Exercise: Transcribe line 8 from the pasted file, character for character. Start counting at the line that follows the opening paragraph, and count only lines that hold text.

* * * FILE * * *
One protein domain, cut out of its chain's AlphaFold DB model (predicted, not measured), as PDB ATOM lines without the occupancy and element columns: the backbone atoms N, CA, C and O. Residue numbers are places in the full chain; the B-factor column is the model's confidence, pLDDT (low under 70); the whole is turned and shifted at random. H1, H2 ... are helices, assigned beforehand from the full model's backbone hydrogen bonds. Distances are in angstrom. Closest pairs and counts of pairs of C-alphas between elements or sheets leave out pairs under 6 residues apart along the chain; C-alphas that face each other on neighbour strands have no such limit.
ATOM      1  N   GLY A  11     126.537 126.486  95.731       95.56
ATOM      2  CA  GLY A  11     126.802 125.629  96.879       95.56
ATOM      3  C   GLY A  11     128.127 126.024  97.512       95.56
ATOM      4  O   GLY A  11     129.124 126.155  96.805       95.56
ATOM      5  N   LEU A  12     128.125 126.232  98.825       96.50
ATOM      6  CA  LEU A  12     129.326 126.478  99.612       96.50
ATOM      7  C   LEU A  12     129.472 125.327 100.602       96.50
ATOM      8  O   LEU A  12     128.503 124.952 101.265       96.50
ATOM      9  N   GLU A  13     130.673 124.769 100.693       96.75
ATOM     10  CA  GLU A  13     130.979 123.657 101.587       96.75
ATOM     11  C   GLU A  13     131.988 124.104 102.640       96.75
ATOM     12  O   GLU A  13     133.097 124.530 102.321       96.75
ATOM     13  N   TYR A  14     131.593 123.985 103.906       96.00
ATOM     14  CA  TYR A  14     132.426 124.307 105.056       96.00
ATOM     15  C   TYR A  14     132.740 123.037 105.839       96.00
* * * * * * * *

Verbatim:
ATOM      8  O   LEU A  12     128.503 124.952 101.265       96.50